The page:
Whether it's redactor for J E D P or dtr1 & dtr2 the reconstructions are based upon the biblical textual criticism. The evidence comes from linguistics and source critical analysis. They are born of the evidence not pure speculation to fill the gaps where evidence is missing.

I did find Kevin Barneys work interesting, and I'm all for taking creative approaches to problem solving. It very well could be either my ignorance or personal bias that I failed to find the theory convincing. I'm open to that possibility.

In addition, I noticed how you completely ignored the tetris comment. Are you unable or unwilling to engage my claims? :P

Phaedrus

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um, I held the world Tetris (NES) high score...for a time...until some faker doctored a photo and passed my score by almost 300,000 points. I think I've ruled out his score as being even mathematically possible. I know how fast level 29 is...I was there. He did not get one line past that. Still irks me to this day....

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Hello Phaedrus ut,

===Whether it's redactor for J E D P or dtr1 & dtr2 the reconstructions are based upon the biblical textual criticism. The evidence comes from linguistics and source critical analysis. They are born of the evidence not pure speculation to fill the gaps where evidence is missing.

But the Book of Abraham contains considerable evidence for a connection with the ancient Semitic world. The illustration I provided concerning the council theme is only one of many.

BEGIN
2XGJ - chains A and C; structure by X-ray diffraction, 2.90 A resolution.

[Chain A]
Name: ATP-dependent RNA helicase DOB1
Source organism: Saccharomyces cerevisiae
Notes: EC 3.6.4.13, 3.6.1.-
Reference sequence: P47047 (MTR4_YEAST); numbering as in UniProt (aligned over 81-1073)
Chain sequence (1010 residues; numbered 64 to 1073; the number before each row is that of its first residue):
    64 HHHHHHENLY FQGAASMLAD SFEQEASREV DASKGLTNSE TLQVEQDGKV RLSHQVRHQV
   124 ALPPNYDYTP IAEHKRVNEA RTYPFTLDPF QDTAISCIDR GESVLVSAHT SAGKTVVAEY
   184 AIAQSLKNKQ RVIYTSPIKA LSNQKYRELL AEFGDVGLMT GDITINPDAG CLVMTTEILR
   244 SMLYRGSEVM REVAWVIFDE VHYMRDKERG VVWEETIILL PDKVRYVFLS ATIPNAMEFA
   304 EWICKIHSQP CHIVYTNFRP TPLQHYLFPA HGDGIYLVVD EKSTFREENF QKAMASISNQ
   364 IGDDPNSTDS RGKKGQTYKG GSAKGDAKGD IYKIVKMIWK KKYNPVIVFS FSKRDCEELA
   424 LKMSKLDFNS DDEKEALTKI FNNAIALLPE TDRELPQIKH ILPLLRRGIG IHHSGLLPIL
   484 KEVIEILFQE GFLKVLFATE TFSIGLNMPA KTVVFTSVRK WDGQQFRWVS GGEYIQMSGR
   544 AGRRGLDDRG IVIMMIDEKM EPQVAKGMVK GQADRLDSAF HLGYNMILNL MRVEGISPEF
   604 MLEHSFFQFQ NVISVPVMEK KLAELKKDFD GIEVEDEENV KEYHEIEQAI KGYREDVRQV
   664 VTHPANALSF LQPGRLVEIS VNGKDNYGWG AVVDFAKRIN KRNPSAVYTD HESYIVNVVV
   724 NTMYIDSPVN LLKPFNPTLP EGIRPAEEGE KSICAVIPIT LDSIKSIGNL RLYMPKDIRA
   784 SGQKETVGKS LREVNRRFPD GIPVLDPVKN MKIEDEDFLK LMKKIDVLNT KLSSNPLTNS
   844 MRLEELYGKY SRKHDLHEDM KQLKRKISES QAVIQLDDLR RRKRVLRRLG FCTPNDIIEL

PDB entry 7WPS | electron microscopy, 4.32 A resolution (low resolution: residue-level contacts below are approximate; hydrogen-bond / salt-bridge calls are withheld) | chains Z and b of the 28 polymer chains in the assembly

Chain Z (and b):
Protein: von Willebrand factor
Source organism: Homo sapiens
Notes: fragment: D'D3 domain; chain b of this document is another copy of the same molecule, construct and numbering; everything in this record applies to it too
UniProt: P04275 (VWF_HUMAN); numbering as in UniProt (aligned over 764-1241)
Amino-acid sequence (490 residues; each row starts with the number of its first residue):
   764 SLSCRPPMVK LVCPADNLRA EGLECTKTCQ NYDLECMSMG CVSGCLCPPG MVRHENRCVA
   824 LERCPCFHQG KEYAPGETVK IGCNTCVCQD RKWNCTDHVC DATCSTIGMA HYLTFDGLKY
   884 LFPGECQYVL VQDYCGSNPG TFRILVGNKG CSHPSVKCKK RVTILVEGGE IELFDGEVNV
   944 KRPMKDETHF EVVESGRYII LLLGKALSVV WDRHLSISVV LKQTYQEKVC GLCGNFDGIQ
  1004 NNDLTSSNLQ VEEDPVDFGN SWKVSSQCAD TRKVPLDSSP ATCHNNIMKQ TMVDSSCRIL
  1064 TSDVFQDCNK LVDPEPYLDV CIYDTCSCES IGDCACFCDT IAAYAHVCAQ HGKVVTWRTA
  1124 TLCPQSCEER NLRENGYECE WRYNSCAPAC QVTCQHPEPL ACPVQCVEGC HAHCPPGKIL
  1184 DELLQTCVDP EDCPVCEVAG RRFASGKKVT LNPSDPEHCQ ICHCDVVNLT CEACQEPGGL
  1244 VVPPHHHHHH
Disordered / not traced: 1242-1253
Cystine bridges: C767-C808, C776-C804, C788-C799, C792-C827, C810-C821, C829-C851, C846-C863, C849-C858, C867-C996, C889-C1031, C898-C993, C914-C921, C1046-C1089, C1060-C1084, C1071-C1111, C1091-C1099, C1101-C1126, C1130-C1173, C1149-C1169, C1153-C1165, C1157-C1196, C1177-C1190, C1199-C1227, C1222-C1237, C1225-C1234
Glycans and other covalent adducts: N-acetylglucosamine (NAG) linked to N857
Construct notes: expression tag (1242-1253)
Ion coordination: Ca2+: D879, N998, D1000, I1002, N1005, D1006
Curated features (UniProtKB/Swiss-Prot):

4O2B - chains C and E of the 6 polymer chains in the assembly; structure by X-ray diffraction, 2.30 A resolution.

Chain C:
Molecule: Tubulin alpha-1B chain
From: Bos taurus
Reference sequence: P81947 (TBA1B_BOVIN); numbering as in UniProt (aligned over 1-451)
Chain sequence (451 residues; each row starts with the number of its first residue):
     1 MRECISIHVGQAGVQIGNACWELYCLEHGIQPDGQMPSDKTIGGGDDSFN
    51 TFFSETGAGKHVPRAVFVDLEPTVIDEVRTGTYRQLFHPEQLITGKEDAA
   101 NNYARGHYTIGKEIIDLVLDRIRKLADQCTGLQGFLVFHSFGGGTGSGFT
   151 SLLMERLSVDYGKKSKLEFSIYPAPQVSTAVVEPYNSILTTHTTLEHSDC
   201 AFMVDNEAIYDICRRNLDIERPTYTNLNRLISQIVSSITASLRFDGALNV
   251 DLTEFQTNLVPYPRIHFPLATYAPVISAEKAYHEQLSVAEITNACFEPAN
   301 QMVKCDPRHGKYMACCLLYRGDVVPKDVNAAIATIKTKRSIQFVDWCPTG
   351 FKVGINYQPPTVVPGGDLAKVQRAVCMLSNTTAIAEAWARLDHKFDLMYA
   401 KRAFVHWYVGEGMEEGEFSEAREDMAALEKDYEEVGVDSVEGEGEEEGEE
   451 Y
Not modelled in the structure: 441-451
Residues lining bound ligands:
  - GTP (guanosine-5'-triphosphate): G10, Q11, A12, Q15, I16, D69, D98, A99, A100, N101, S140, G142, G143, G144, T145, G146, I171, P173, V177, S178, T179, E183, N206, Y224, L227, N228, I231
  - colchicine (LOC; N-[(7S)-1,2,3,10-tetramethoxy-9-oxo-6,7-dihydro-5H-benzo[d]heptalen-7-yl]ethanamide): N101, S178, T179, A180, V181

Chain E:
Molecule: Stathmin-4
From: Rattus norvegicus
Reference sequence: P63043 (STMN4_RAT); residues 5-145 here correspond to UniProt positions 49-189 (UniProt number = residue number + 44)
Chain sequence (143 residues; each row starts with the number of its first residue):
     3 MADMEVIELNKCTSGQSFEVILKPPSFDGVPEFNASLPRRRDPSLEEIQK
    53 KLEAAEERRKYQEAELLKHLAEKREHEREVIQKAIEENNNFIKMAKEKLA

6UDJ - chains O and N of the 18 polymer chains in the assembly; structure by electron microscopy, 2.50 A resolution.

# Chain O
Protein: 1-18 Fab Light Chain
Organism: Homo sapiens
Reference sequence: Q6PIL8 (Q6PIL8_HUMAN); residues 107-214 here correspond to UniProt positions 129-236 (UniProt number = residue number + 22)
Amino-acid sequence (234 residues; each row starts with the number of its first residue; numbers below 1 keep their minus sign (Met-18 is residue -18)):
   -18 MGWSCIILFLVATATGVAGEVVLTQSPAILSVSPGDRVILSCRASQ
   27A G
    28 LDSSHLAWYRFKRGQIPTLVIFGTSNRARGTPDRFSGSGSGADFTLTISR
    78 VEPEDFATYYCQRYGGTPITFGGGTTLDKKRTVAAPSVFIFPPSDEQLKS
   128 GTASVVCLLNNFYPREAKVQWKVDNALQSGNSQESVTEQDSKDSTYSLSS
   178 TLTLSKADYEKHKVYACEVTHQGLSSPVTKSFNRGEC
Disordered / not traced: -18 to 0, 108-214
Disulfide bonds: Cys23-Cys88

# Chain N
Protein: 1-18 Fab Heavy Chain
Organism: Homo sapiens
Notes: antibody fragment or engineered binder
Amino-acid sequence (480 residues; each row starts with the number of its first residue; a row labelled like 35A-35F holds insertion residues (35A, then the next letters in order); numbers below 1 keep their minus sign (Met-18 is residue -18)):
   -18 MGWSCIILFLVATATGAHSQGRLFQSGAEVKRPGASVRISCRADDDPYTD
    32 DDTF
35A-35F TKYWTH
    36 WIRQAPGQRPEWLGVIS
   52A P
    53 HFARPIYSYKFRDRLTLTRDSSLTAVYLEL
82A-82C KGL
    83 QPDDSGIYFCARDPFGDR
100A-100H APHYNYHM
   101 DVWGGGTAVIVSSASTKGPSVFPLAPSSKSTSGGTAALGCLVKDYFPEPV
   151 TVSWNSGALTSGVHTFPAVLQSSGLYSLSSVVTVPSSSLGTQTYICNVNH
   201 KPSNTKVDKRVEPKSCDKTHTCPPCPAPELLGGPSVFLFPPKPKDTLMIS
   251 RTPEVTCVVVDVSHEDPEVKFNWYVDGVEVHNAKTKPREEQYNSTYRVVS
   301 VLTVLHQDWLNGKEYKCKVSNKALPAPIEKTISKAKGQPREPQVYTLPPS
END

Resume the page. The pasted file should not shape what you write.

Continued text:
What do we do with a book that features such links?

I would argue that since the BofA contains these types of connections, many of which were unknown to 19th century audiences, Kevin

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DB:

But the Book of Abraham contains considerable evidence for a connection with the ancient Semitic world. The illustration I provided concerning the council theme is only one of many.

What do we do with a book that features such links?

I am planning to initiate a thread (in the pundit forum) on this very topic as soon as I have completed the essay I am writing on it.

I am thoroughly fascinated and even astounded by the numerous connections between the Joseph Smith Book of Abraham and several works of known antiquity which simply were not available to anyone in 1835

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Hi David et al, I was lying in bed reading the transcripts of the current thread and I had to jump up and make some cursory comments. First of all, I have no intention of commenting on a virtual unknown such as a redactor, but there are some other comments relating to the practice of assimilation I would like to make.

Regarding this example of biblical adaptation, C. Uehlinger notes that

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David,

Semitic texts from the ancient Near East that feature stories of the divine council of gods typically begin with a crisis in which the head God calls together the gods of the council to resolve the dilemma. During the council, a series of proposals are offered. Finally, a

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Finally, Kevin

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Hello Ace,

David, are you suggesting that the Semitics, including the Jews, borrowed this from the Egyptians? Could it not have been just as easy to assimilate the legend from the war against the Sumerian Tiamat?

There are different recensions of the combat myth featured within the Bible. The Leviathan statements have clearly been influenced by ancient Canaan and perhaps, as suggested by Uehlinger, from ancient Egypt. Tiamat appears in other forms. I do believe that the struggle with Sea ultimately derives from Mesopotamian (my views have been influenced by Thorklid Jacobsen).

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David,

This from http://www.nauvoo.com/nauvoo_beautiful.html